On Thanksgiving Day, you would think that a channel calling themselves the “History Channel” would have some sort of perspective or even mention on one of the United States most popular and “historical” traditions. Instead, the ever-increasing, politically correct, network heads have decided to show a non-relevant and dumbed down show called “Swamp people” all day? A show about catching critters in a swamp? Really? Is there an agenda here?
I have written other articles in the past revealing the blatant twisting and omission of important Historical truths exposed on the History Channel in exchange for mindless Hollywood entertainment. It is apparent that this network shows much disdain for American culture. You can see these examples here: History Channel caught Rewriting History…Again!
Again, why is this on the History Channel?
Trying to avoid mentioning Christianity?
Is it no longer politically correct to mention that Thanksgiving is a result of 50 Mayflower pilgrims who were mainly “separatists” who had left Europe to seek a land of liberty, and for the advancement of the Christian faith. Is ignoring this whole subject that is the foundation to our culture not a perfect example of the dumbing down of America?
Regardless, this network has a responsiblity to show accurate historical and RELEVANT INFORMATION.
Thanksgiving now about shopping and football?
Americans have come to dwell in an Alice in Wonderland world of fantasy and self-delusion. Everything has been turned upside down and inside out in our America. Right is wrong, and wrong is right, good is bad, and bad is good, normal is abnormal, and abnormal is normal, true is false, and false is true. We are fast degenerating into a decadent culture obsessed with selfishness and sin, death and destruction.
Rarely are the true intentions of Thanksgiving mentioned anymore in our mainstream media. It is mostly of the shopping frenzy of black friday and the football games that have nothing to do with the actual holiday.
The REAL History of Thanksgiving that the History Channel will never show you
That first Thanksgiving in the fall of 1621 saw about 50 Mayflower Pilgrims and 100 native Indians come together for a celebration feast consisting of a variety of homegrown vegetables–including corn, squash, beans, barley, and peas–along with wild turkey and venison. The precise date is not known, but it is believed to have taken place in late October or early November. Historians record that the Massachusetts weather was crisp, but not cold–and the fall foliage dazzled America’s newcomers with a cornucopia of color.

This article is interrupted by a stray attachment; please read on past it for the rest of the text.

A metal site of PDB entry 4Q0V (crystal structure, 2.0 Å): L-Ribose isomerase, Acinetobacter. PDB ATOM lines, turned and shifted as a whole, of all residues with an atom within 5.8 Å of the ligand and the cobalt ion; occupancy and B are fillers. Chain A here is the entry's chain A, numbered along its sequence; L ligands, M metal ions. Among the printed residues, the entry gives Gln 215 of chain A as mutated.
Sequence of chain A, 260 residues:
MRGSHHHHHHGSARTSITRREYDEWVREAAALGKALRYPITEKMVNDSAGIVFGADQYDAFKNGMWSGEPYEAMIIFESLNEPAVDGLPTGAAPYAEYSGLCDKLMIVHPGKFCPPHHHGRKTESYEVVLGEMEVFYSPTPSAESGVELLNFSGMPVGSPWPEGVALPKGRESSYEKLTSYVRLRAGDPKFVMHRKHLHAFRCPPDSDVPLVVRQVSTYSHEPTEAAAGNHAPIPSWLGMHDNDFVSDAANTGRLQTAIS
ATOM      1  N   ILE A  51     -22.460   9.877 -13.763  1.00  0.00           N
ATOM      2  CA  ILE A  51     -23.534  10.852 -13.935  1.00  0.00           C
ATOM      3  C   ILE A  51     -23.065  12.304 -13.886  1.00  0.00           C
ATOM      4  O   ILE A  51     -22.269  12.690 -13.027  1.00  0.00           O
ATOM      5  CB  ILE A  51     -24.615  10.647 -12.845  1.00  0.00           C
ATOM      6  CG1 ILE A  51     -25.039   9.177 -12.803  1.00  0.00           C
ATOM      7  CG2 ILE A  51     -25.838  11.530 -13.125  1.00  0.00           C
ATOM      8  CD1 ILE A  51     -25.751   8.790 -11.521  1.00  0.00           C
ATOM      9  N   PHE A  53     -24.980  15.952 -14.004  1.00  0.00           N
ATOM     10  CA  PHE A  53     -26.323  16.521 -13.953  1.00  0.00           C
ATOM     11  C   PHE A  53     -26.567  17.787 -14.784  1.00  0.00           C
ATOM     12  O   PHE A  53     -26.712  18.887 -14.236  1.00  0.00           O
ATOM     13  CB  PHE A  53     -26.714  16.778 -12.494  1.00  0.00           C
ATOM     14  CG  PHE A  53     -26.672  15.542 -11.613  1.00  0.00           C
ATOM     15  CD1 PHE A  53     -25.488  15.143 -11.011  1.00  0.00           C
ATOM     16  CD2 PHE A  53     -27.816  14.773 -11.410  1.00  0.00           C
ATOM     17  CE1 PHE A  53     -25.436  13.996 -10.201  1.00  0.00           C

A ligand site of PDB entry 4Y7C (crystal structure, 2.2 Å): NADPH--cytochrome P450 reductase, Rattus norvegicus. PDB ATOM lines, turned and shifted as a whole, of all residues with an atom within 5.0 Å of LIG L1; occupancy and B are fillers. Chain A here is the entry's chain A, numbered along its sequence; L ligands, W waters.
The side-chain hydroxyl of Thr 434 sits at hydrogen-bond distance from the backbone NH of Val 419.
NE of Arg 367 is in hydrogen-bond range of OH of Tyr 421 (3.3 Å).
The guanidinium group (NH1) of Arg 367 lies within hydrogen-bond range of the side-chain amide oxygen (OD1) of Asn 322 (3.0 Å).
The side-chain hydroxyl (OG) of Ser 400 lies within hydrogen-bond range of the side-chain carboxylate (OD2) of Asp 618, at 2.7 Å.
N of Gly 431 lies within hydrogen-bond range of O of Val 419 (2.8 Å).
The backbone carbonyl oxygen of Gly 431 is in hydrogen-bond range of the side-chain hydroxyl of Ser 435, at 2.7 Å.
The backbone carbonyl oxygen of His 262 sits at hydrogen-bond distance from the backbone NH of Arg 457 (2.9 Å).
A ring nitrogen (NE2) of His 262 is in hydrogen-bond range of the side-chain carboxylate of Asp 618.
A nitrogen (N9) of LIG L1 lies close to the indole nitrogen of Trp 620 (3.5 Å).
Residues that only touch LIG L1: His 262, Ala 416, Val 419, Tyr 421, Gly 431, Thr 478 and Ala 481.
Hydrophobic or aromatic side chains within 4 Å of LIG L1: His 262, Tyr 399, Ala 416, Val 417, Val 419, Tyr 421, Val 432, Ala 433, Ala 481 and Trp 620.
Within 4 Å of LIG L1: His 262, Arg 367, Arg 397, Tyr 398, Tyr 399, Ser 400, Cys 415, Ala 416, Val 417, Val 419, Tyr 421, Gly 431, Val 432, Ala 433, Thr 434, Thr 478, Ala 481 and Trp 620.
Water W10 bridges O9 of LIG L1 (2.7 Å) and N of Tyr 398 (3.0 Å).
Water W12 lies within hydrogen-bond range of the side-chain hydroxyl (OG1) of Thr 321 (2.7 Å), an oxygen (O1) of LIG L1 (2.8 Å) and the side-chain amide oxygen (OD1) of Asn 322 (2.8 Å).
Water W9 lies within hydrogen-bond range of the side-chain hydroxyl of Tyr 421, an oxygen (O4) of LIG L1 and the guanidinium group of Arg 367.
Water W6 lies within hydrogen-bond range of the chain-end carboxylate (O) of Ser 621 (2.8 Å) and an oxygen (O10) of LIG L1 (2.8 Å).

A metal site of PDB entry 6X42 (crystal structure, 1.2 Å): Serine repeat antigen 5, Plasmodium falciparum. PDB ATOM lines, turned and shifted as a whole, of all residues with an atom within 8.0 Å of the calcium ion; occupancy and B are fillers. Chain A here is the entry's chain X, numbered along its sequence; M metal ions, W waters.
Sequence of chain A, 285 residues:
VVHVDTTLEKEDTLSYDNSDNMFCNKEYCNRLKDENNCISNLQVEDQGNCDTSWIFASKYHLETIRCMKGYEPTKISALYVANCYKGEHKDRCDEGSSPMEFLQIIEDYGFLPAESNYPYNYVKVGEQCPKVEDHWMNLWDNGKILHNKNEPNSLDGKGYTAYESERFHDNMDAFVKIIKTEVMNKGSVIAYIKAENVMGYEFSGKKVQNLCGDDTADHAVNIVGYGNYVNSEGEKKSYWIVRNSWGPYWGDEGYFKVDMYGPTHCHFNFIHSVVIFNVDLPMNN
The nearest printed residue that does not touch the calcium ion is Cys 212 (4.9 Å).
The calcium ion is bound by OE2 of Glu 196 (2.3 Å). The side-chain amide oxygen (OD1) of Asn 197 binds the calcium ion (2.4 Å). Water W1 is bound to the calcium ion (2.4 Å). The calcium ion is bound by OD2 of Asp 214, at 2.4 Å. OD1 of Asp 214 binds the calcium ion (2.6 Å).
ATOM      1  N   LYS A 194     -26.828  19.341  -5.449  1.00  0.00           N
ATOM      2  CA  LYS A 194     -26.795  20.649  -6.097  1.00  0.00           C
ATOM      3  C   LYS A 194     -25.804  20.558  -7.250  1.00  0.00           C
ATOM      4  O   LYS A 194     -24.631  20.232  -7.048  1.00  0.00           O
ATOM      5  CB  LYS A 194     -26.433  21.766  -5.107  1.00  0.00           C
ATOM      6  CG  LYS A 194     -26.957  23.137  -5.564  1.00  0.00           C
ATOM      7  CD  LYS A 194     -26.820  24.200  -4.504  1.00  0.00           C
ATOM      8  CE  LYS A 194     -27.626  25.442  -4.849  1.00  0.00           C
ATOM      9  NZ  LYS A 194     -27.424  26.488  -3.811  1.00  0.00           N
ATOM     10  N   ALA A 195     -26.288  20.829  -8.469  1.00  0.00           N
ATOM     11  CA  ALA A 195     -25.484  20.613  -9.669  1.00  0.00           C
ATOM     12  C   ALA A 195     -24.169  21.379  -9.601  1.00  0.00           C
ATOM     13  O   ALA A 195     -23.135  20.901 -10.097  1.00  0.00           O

These Pilgrims were mostly “Separatists,” who had left Europe to seek a land of liberty, where men could be free to worship God according to the dictates of their own conscience–not according to the demands of a State church or an oppressive government. They made their intentions and motivations clear when they signed America’s first covenant, a document called The Mayflower Compact:
“We whose names are under-written . . . Having undertaken, for the Glory of God and advancement of the Christian faith . . .”
This undertaking had prompted them to leave their homes, livelihoods, families, friends, and way of life, and make a dangerous voyage across the Atlantic Ocean. Many became ill and some did not survive to see the New World. But they all believed that they were doing God’s will and that He would honor their faith. And He certainly did.
Although the original Pilgrims had a few confrontations with the American Indians–some were even violent–for the most part, the Indians were friendly and accommodating. They taught the Pilgrims what crops to grow and how best to grow them. They helped them understand American agriculture and the ways of the wild game endemic to that part of North America. And by the time they held their first Thanksgiving banquet, the relationship between those original Pilgrims and Massasoit and his small tribe of Indians was one of genuine trust and friendship.
God had, indeed, smiled upon the small band of Pilgrims. They had survived a long, treacherous journey across the ocean, had written the immortal Mayflower Compact, had built their homes and communities, had established a civil body-politic, had successfully planted and harvested enough food to keep them through the winter, and had established peaceful relations with the native Indians.
The Pilgrim Thanksgiving may have been the first such celebration, but it was far from the last.
Not long after becoming America’s first (and greatest) President, George Washington issued our country’s first Thanksgiving Proclamation on October 3, 1789. In the proclamation, Washington wrote:
“Whereas it is the duty of all Nations to acknowledge the providence of Almighty God, to obey his will, to be grateful for his benefits, and humbly to implore his protection and favor . . .
“Now therefore I do recommend and assign Thursday the 26th day of November next to be devoted by the People of these States to the service of that great and glorious Being, who is the beneficent Author of all the good that was, that is, or that will be–That we may then all unite in rendering unto him our sincere and humble thanks–for his kind care and protection of the People of this Country previous to their becoming a Nation–for the signal and manifold mercies, and the favorable interpositions of his Providence which we experienced in the course and conclusion of the late war–for the great degree of tranquility, union, and plenty, which we have since enjoyed–for the peaceable and rational manner, in which we have been enabled to establish constitutions of government for our safety and happiness, and particularly the national One now lately instituted–for the civil and religious liberty with which we are blessed; and the means we have of acquiring and diffusing useful knowledge; and in general for all the great and various favors which he hath been pleased to confer upon us.